Shares of software giant Microsoft leaped up on Thursday amid reports that a group of investors, led by influential hedge fund manager David Einhorn, want CEO Steve Ballmer to quit.
Einhorn, the manager of the Greenlight Capital Fund and a long-time Microsoft shareholder, said Ballmer's continued presence is the biggest overhand on Microsoft's stock. Ballmer, who was been at Microsoft since 1980, replaced Bill Gates as the CEO since 2000.
Ballmer's problem is that he's stuck in the past, Einhorn told the audience gathered at the annual Ira Sohn Investment Research Conference in New York on Wednesday. He's allowed competitors to beat Microsoft in huge areas, including search, mobile-communications software, tablet computing and social networking,
Ballmer, Einhorn said, weighed down the stock and he must give someone else a chance. His fund owns about 9 million Microsoft shares and has $7.8 billion of assets.
Einhorn's call may be justified.
Despite reaping huge profits from sales of its Office and Windows software that run on hundreds of millions of computers around the world, Microsoft's stock has remained stubbornly static, hovering around $25 to $30 a share for much of the last decade. The company's online business, that includes the MSN Web portal and the Bing search engine, is also struggling against the likes of Google and has lost $726 million in the last quarter and $7 billion over the last four years.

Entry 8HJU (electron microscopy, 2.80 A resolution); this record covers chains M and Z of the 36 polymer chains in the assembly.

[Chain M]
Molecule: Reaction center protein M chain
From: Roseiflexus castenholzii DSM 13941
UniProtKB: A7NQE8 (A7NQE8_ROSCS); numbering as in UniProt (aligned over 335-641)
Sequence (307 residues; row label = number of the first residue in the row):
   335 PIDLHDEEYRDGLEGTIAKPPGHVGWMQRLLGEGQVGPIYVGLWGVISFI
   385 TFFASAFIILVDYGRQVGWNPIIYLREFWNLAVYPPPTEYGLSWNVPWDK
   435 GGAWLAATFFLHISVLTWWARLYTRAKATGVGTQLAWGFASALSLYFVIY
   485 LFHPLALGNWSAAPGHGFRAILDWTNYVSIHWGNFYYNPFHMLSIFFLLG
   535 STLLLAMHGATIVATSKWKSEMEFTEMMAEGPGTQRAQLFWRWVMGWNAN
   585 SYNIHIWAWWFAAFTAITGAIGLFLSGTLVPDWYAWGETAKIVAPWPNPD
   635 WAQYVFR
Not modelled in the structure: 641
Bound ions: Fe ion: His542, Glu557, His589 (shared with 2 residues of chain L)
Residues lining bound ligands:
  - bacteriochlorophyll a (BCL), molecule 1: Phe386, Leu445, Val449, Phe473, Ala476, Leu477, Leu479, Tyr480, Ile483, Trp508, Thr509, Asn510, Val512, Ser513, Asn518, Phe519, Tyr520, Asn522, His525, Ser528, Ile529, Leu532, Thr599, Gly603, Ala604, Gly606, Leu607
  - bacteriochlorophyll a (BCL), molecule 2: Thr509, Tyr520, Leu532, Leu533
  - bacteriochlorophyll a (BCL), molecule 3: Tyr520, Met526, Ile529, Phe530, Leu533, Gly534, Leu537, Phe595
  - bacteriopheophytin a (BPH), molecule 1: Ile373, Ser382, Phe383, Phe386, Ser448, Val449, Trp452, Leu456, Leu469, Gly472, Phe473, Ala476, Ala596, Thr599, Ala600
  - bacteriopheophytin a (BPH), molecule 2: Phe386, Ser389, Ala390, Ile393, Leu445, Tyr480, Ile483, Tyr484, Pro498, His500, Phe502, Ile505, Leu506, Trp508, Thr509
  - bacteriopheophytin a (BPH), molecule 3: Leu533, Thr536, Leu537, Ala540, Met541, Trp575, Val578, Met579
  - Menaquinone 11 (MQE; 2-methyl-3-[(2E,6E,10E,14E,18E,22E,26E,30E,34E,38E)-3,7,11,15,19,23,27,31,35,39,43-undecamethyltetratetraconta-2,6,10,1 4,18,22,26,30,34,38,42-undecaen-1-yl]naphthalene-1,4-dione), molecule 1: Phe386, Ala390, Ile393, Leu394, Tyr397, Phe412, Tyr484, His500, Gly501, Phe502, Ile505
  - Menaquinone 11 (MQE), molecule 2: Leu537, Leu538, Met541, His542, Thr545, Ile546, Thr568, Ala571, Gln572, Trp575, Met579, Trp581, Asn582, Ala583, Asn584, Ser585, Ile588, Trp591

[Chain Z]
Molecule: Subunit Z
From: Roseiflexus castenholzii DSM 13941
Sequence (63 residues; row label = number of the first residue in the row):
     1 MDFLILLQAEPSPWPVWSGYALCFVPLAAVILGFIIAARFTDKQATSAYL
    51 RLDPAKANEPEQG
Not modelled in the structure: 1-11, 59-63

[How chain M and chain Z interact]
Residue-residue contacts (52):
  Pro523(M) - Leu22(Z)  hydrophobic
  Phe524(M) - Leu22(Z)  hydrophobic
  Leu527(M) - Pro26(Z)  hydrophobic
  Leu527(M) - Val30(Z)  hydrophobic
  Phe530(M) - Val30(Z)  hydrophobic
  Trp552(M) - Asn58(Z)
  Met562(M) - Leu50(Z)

Will Einhorn's voice matter? Perhaps not as his fund owns 0.11 percent of Microsoft shares compared to Ballmer who owns nearly 5 percent.
However, it is going to make Ballmer and his minions roll up their sleeves and do something helpful to the stock.
Microsoft shares closed up 1.98 percent at $24.67 on the Nasdaq on Thursday.